How Many Players Actually Finish Games?

This isn’t something I’ve really done before, but I was nosing through the Steam achievements for some different games – I wanted to find out whether the completion stats for Wolfenstein: Youngblood were unusual or not. I ended up on a bit of a data spiral, and – well, I found some interesting things. I’ll give you the table off the bat, and then we can talk through it. Currently they’re not ranked highest to lowest – I’ve gone roughly alphabetical by series, because I think it’s easier to look at for some of the stuff we’ll discuss. Here’s the table:

GameTutorial completedStory completed
Arkham Asylum69.230.7
Arkham City84.940.8
Arkham Origins81.840
Arkham Knight8838.6
CoD MW264.648.5
CoD MW385.655.1
CoD BlOps69.942.3
CoD WWII78.344.9
Sniper Elite 4 73.329.5
Dark Souls 392.923.2
Dishonored 2 91.137.9
Hitman 242.516
Overcooked 28619.8
Shadow of Mordor88.536.3
Shadow of War65.714.3
Wolfenstein: New Order7646.8
Wolfenstein: Old Blood9457.4
Wolfenstein: New Colossus93.950.6
Wolfenstein: Youngblood77.628.4

So some of the initial things to note here – on average, from this list, 35% of players finish a game on PC. There are some very low numbers that are throwing us off there – for instance, Hitman and Overcooked both have exceptionally low completion rates. In the case of Hitman, it’s possibly people who have the games but never played them – the middle column lists the number of people who’ve essentially finished the tutorial missions in each game, and both Hitman games have the highest number of players who clearly never started. The Overcooked games are the opposite – they start strong, but drop off quite quickly. For the first game, only 52% completed the first level after the tutorial – so already they’d lost nearly 30% of their players between starting the tutorial and finishing the first level. That’s probably a result of those games being party games – you get your mates round and play it together. It’s obviously more difficult to get them round on multiple occasions to play it through to the end. There are also difficult or longer games dragging that score down – Dark Souls 3 has a 23% completion rate, and Sniper Elite 4 took me 25 hours to complete a single play-through, which no doubt contributed to its 30% completion rate – and then there are games that people just didn’t like. Wolfenstein: Youngblood has a 28% completion rate, and a 2.3 user score on Metacritic. The critical rating is just under 70, so it’s not that everybody panned the game – but the combination of players review-bombing and a low completion rate makes sense.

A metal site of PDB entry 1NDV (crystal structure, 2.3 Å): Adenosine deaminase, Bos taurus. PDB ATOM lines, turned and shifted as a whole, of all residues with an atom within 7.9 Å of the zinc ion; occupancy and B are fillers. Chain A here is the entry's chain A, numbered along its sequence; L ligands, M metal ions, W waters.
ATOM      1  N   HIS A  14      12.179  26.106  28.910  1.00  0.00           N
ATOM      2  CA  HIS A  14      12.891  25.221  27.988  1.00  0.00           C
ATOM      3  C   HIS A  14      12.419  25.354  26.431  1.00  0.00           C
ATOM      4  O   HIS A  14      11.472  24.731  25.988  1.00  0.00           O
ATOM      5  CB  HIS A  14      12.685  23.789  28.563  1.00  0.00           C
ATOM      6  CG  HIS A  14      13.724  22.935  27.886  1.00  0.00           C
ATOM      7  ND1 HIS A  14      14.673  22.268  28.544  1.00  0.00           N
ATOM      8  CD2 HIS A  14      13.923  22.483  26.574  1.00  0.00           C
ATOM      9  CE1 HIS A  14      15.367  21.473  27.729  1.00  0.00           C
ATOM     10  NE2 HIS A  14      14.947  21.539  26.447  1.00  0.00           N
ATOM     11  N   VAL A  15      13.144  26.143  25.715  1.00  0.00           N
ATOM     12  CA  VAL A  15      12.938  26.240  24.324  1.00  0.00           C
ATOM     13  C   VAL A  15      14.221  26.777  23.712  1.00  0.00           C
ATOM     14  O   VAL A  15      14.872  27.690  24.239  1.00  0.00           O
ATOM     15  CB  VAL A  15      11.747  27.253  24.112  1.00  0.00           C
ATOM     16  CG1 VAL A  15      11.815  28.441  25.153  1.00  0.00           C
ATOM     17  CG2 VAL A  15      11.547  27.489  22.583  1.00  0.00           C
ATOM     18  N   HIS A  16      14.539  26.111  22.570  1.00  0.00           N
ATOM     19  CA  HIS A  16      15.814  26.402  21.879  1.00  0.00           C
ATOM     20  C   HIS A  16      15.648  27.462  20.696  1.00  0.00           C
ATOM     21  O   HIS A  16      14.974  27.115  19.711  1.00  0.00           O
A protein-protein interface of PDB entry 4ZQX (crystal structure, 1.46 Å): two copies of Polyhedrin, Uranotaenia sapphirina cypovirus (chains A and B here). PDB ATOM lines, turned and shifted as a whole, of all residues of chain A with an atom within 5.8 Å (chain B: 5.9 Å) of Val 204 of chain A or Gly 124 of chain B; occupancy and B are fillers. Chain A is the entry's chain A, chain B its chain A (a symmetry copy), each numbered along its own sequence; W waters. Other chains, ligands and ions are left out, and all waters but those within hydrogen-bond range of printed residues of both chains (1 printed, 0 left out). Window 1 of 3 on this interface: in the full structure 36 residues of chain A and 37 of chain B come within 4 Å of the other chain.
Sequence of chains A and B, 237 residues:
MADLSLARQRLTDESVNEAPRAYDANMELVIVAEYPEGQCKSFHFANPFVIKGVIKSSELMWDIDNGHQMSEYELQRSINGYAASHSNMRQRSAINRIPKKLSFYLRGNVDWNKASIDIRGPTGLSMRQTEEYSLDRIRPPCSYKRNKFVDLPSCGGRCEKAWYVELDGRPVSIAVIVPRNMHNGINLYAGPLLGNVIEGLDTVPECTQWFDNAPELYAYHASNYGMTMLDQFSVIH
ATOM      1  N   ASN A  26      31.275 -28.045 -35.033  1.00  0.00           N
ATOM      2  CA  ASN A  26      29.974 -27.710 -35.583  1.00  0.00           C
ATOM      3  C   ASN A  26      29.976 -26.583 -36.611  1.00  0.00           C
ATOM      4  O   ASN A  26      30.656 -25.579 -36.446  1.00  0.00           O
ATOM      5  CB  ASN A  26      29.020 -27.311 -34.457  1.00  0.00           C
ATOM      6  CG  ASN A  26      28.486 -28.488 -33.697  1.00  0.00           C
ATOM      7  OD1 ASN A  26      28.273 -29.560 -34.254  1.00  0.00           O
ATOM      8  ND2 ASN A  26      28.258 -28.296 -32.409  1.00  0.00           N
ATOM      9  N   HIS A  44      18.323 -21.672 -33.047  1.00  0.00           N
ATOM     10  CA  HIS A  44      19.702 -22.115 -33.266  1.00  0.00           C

So we might suggest that, unless there’s an issue, maybe 30-40% of players normally finish a triple-A game. That seems like a fair estimate when you exclude the games that have very specific reasons for low finish rates. And obviously, you know, we’re dealing with a sample size of 22 games, so it’s not statistically significant. We’re just chucking around numbers. Academic studies have shown, for instance, that completion rates could be as low as 10% or 15%, although – this is tricky, right. For one, I can’t even read that article, so I’m just quoting from the highlights. At best we can use the database that they link in the article description, which does at first glance show a very low completion rate. Some of those will be the glut of low-level indie games dragging down the count (for instance, Legends of the Universe – Starcore, which costs $3AUD and has been completed by 4.7% of players), but even if you limit the database to games that are big enough to have a Metacritic score (240 games total), you still end up with a 16% completion rate. There are some gaps and complexities in this data – for instance, the article is from March 2019, so some games naturally have different completion rates now (they list Arkham City as having a 47% completion rate, but at time of writing it’s 40.8%). Some games they incorrectly list as not having a completion achievement (including Arkham Knight, Dishonored, and Sniper Elite 4), meaning they aren’t counted, and sometimes I’ve used a best-fit achievement where they’ve been more circumspect – for instance, Dark Souls III and Dishonored 2 have multiple endings, and no specific achievement for finishing the game, so I’ve used the achievement stats from the most common ending, meaning the real number will be higher. Use the data at your own risk, basically.